“I hope that other women can benefit from my experience”, wrote Angelina Jolie of her double mastectomy. She showed great courage and generosity, sharing data and emotions with clarity. It’s been just over 2 years since that essay in The New York Times, and several studies have been published about the impact.
There’s no guarantee with celebrities’ health revelations. They can do good for others, but they can do harm, too.
The publicity around singer Kylie Minogue’s breast cancer diagnosis in her 30s, for example, was associated with a surge in biopsies in women between 25 and 44 years of age for a few months in Australia. There was a surge in screening and biopsies for a few weeks in the UK, too.
But there wasn’t an increase in diagnoses of breast cancer. The group of women reacting to the publicity about Minogue were generally too young to benefit from breast cancer screening, so on balance, they seem to have been more harmed than helped.
“The Katie Couric effect” on screening for colorectal cancer in 2000 was reportedly positive – but short-lived. Impact being short-lived is typical, according to a review by Seth Noar and colleagues (2014) of studies of public figures’ announcements about cancer made before Jolie’s.
What about “the Angelina effect”? It’s been studied particularly frequently: I found 5 studies.
Media impact was studied by Kalina Kamenova and colleagues (2014). Kamenova points out that Jolie’s announcement came at the time a Supreme Court ruling about patenting and genes was expected.
The BRCA gene test Jolie needed is expensive (or lucrative, depending on your perspective). A company sought to patent the BRCA1 and BRCA2 genes. The Supreme Court decision about gene patenting was handed down a month later. Jolie’s announcement and the Supreme Court decision fueled interest in each other.
Kamenova and colleagues studied the content of 103 pieces of elite newspaper coverage of Jolie’s choice in Canada, the US and the UK – up to a month after the announcement. Those authors concluded it took an “overwhelmingly positive slant towards Jolie’s mastectomy, while overlooking the rarity of her situation”.
Internet searching on breast cancer and genetics spiked. But that was over quickly, according to a study by Noar and colleagues (2015). They used Google Trends, correcting for the usual increase in searching over time. They couldn’t find a durable effect: “All query categories returned to normal volumes…by the beginning of the second week”.
This figure below from Noar’s paper is telling, isn’t it? Public interest in her mastectomy decision was enormous – but interest in the pose Jolie struck at the 2012 Oscars and its meme was massive too. And most of the peaks of interest across that decade were in her private life.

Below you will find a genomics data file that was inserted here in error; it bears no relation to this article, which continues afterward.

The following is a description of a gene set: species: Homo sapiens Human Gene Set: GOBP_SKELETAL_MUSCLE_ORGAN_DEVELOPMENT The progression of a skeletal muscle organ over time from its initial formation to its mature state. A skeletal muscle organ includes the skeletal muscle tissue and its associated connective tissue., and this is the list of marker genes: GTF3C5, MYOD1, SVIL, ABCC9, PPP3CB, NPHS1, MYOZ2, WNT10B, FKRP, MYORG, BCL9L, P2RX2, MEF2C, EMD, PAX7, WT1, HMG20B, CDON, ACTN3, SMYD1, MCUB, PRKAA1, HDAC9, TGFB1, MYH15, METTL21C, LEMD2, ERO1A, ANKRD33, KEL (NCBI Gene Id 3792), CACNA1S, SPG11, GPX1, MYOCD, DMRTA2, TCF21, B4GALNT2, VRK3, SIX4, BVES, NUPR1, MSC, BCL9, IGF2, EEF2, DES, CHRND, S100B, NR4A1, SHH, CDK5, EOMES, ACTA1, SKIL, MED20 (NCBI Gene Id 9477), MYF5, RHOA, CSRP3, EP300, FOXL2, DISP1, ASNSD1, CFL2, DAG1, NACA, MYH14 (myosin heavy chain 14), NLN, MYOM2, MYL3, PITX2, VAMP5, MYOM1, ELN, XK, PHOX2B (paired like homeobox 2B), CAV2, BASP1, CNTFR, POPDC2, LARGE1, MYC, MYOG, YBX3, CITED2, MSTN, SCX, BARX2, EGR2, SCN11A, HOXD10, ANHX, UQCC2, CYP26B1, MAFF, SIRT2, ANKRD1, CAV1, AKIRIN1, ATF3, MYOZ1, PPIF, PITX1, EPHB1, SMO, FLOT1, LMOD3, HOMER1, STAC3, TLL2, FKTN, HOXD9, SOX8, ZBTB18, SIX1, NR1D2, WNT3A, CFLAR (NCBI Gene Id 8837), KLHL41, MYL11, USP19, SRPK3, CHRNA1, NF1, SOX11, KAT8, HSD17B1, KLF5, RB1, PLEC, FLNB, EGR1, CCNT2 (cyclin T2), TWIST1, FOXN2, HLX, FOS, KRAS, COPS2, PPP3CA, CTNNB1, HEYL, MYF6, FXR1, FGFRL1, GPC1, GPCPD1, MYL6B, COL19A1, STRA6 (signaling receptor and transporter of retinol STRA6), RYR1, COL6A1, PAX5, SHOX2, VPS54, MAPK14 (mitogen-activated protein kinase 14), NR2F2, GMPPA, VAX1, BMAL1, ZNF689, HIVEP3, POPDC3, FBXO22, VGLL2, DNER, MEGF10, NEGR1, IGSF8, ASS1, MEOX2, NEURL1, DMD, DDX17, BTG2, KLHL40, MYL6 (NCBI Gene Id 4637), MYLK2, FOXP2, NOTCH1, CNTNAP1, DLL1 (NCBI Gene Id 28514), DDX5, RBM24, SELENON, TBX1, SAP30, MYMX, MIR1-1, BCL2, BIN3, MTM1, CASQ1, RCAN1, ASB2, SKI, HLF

What information stuck? There have been 2 surveys done shortly after Jolie published her essay: by Dina Borzekowski and colleagues (2014) and Kami Kosenko and colleagues (2015). Kosenko’s survey was very small – only 356 people recruited from around the US in a variety of ways that couldn’t ensure a particularly representative sample. Most (83%) had heard about Jolie’s experience, but there wasn’t much impact on people’s interest in BRCA testing.
Borzekowski and colleagues surveyed 2,572 adults from a national panel of people interested in participating in research projects from around the US. The authors said that 3 out of 4 were aware of the double mastectomy, and the bit of information that “stuck” was how high her risk was beforehand. But knowing about Jolie’s experience wasn’t associated with increased understanding of breast cancer risk:
These findings suggest that respondents largely interpreted a negative family history as protective against cancer and that exposure to the story appeared to confuse, rather than clarify, an understanding of the relationship between a positive family history and increased cancer risk.
Very few of the women in these studies would have been directly affected by this rare situation, though. The fifth study is the only one that looked at use of genetic and cancer-related services in the UK (Gareth Evans and colleagues, 2014).
In the UK, Jolie’s essay coincided with the release of new national guidelines on familial breast cancer. A draft had been released for public discussion in January, with the final release coming at the end of June.
The genetic services had a large increase in referrals for BRCA gene testing. It subsided by the end of the year, having peaked in July. Evans and colleagues concluded that the referrals were appropriate, but caused a strain on resources.